D/Ark Encounter

Wilfred McClay teaches history and the humanities at the University of Tennessee at Chattanooga, where he has also held the SunTrust Bank Chair of Excellence in Humanities. He is also a senior fellow of the Ethics and Public Policy Center. We’ve taken note of his work on several occasions, perhaps most notably in connection with his lecture on Thomas Jefferson at 265 and, most recently, in “The report of our death…”
In the Wall Street Journal this week Professor McClay tells the story behind the construction of a full-sized, biblically correct replica of Noah’s ark in the development of a taxpayer-subsidized theme park. The ark is to be the featured attraction at Ark Encounter, a sprawling theme park on 800 acres of rural Grant County, Kentucky.
Under Kentucky’s Tourism Development Act, the state can compensate approved businesses for as much as a quarter of their development costs, using funds drawn out of sales-tax receipts. Kentucky’s (Democratic) Governor Steven Beshear announced the tax incentives to support the theme park earlier this month.
Professor McClay drily notes that Ark Encounter “plans to offer an array of animals to serve as ark-dwellers, a 10-story Tower of Babel, a recreation of a first-century Middle Eastern village, high-tech simulations of Old Testament stories, and a petting zoo. Designers say that every detail, down to the construction techniques of the Ark itself, will plausibly reflect the biblical account.”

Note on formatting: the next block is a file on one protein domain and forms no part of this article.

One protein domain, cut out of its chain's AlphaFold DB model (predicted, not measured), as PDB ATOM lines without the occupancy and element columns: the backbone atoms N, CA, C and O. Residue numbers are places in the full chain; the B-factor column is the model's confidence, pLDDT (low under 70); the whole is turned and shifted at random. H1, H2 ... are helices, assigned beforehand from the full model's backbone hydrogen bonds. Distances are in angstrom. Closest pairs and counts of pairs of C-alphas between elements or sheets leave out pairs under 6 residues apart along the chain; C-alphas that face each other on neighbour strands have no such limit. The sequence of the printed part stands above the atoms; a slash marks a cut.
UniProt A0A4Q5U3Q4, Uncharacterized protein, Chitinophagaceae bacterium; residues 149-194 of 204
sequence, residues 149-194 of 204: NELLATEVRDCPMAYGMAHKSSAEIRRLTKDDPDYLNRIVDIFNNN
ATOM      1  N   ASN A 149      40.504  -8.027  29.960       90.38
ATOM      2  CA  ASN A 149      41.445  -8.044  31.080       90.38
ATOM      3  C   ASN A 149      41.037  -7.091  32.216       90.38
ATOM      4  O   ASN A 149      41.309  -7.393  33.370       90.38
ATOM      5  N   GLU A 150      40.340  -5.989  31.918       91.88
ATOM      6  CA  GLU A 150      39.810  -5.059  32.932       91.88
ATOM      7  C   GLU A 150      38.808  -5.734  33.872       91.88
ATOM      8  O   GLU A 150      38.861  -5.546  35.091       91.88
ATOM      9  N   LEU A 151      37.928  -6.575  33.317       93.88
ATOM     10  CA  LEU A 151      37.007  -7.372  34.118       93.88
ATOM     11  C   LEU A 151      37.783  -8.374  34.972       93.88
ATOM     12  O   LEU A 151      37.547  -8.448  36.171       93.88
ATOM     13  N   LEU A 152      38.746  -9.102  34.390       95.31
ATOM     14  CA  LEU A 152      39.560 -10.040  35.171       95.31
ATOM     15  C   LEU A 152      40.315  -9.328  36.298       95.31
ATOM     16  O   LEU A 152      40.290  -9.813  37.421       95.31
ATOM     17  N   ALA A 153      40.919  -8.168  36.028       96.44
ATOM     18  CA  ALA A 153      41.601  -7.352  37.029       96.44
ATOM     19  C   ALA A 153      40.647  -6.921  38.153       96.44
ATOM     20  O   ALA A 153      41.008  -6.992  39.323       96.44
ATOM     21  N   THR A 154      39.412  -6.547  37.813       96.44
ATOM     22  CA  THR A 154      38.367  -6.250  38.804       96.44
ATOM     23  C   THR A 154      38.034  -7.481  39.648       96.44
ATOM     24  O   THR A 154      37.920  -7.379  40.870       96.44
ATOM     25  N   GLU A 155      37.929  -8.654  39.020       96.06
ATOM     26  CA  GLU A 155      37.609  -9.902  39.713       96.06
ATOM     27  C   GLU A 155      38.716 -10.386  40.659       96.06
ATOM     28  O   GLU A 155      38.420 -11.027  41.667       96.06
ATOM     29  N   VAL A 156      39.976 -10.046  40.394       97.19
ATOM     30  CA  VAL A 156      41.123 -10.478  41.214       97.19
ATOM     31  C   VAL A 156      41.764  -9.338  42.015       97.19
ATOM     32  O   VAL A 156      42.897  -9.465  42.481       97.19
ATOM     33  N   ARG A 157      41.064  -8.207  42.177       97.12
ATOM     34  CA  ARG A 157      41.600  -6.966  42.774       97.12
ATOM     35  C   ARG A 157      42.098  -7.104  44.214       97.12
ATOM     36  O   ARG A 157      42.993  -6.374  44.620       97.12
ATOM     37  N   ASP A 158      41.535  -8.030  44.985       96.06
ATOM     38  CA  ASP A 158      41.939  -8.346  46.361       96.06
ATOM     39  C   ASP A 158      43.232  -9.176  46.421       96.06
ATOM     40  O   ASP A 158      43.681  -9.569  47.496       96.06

Professor McClay’s point of view on Ark Encounter is a little difficult to discern. He touches on what he calls “the paradoxes of American evangelicalism, a non-worldly belief system with a restlessly entrepreneurial and commercial spirit.” Professor McClay’s judgment is probably embedded in the observation that it is “possible that there is no way for Ark Encounter to bring the Bible to life without demeaning or cheapening the very things it is intending to exalt. In that sense, the theme park may challenge not the proper separation of church and state as much as the proper separation of faith and commerce.”
Via reader Kent Dahlberg.


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